"Help! My Child Won’t Go To School! What Should I Do?"

“Help! My Child Won’t Go To School! What Should I Do?”

I’ve been talking with a few school administrators recently who were all struggling with what seems like an increase in the number of kids who are refusing to come to school.

In these cases, it seems their parents are either not willing or not able to get them to attend. There are a host of reasons that could cause a kid to not want to attend, but not attending is virtually always the wrong response to the problem.

Here are just a few of the challenges that lead kids to avoid going to school:Click To Tweet

Here are just a few of the challenges that lead kids to avoid going to school:

  • Social challenges or feeling bullied
  • Not getting the time or engagement they need from their parents at home
  • Anxiety, depression or simply having a sensitive temperament
  • Overreliance on parents, creating a fear of independent functioning
  • Learning challenges such as learning disabilities or ADHD and feeling like they can’t succeed at school

Why is it important to attend school regularly?

  1. Regular school attendance is the most significant predictor of school success. In fact, strong kindergarten attendance is the biggest predictor of high school graduation.
  2. School is where kids learn much of the knowledge and skills they need in life.
  3. It is where they learn how to learn, and essentially gain the confidence they need to become lifelong learners. In fact, a kid having confidence that they can develop significant mastery of new skills is one of the most important predictors of school and life success.
  4. School is where kids grow their social emotional skills and confidence…
  5. …and learn about who they are away from their families.

Lets look at a situation where sixth grader Lindsay was missing about a third of her school days.

Refusals to Go to School

Anne and Richard have two daughters, Lindsay (11) and Kristen (8).

Anne works as a project manager for a software company, which requires commuting and often working from home after hours and on weekends.

Richard is a general contractor with his own business building and remodeling houses. He usually has several projects underway and each day he needs to make sure that each site is on schedule and that his crews have the instructions and materials they need. He too has paperwork to stay on top of most evenings.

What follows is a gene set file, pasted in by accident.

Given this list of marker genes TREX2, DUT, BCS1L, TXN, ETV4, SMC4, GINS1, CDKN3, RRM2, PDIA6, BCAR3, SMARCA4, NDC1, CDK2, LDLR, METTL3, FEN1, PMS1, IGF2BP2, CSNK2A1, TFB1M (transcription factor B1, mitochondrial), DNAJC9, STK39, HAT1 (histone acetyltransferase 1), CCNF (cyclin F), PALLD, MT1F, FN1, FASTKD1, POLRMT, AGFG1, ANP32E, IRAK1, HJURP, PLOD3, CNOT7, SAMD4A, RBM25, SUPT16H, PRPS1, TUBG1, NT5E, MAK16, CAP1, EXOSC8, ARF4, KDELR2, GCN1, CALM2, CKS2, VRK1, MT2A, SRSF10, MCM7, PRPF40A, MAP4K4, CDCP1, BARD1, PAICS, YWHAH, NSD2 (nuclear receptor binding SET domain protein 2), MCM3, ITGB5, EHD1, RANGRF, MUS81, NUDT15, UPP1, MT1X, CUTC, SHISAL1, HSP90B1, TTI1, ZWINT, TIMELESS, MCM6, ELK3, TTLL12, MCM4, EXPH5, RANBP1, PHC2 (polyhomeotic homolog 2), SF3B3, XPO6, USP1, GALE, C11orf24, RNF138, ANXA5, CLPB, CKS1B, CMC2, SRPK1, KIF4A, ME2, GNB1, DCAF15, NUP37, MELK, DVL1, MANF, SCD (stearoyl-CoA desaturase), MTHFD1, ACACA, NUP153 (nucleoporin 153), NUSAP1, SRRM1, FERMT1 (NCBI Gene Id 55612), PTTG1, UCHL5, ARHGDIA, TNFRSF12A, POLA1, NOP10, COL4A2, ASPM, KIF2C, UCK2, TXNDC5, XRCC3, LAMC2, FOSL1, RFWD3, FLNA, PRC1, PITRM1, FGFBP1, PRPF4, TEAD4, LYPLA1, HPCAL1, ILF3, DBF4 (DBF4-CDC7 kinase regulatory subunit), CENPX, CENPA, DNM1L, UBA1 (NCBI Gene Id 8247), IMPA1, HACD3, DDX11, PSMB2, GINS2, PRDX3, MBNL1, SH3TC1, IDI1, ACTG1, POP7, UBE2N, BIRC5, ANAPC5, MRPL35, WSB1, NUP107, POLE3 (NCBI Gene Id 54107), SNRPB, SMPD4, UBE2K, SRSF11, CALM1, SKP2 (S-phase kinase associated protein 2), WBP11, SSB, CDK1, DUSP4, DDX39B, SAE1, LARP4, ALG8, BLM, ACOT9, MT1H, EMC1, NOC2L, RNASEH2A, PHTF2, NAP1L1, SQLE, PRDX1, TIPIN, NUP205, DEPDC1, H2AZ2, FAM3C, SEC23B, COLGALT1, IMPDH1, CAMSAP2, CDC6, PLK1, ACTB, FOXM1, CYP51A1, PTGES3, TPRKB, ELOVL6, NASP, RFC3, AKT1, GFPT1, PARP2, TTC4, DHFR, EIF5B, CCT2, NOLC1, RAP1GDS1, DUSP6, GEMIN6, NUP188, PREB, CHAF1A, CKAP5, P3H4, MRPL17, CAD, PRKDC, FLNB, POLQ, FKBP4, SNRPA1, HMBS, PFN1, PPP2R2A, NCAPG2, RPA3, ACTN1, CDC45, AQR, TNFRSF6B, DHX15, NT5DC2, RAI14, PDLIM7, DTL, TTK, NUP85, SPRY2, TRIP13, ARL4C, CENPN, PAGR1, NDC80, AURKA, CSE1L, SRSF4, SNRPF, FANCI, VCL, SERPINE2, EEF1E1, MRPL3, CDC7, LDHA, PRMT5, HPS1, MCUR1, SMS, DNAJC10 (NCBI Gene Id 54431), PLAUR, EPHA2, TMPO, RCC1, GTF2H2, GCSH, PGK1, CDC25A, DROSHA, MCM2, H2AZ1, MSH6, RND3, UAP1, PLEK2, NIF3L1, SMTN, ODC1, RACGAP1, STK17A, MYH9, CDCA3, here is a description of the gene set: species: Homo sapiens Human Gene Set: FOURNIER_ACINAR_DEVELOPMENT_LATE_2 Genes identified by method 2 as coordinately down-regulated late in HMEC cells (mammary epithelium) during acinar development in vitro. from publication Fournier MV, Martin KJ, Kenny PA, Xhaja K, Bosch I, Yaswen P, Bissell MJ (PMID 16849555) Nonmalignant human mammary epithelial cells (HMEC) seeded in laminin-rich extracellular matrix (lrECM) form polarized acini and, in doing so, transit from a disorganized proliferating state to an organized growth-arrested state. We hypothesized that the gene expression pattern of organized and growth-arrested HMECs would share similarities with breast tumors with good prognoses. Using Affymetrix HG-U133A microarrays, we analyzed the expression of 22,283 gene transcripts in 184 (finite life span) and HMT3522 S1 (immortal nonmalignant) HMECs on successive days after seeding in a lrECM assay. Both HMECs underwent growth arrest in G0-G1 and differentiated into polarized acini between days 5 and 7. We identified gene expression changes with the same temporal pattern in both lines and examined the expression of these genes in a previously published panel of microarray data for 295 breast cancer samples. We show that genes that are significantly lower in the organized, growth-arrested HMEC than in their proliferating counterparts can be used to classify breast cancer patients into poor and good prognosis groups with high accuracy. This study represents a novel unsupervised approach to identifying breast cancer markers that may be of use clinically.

Lindsay is a sensitive girl. She loves playing at home and she enjoys playing and engaging with her family. She always has.

Unlike her younger sister, however, Lindsay is shy in new situations and is reluctant to venture into the world of her peers. She turns down sleepover invitations and throws a total fit if her parents talk about having a sitter so they can go out together, even once in a while.

In fact, Lindsay — even at age 11 — loves nothing more than to be at home watching a movie with her sister or cooking with her mom or dad.

Anne and Richard however, are on the go kinds of people.

After a week of work, and particularly for Anne who has spent the week in meetings or in front of a computer, they want to get out on the weekends, go on an adventure, take a long hike, go kayaking, or explore a state park.

Lindsay fights them and every time it seems there’s a battle to get Lindsay participating and out the door.

Where things were even more problematic was with Lindsay’s common refusal to go to school.

  • Stomachaches,
  • headaches,
  • a mean teacher,
  • and mean kids…

…were common complaints and Anne and Richard had to sort through all of her complaints to figure out what best to do.

When Anne, Richard, and Lindsay came in to see me, the year was only in its second month and Lindsay had missed 10 days of school with various complaints of physical ailments.

Her visits to the doctor came up negative for any specific illness. The doctor suspected anxiety and depression and referred them to see me.

Fighting Against Tiring Structures

After spending some time getting to know them all, we talked about Lindsay’s complaints and her reluctance to go to school.

After digging a bit to find the source of Lindsay’s anxiety and ailments, she revealed that some of the kids in her class were making fun of her and making her feel bad. She didn’t want to talk with the teacher about it because she feared that if the teacher talked to the other kids, that they would just be sneakier about picking on her and it could get worse.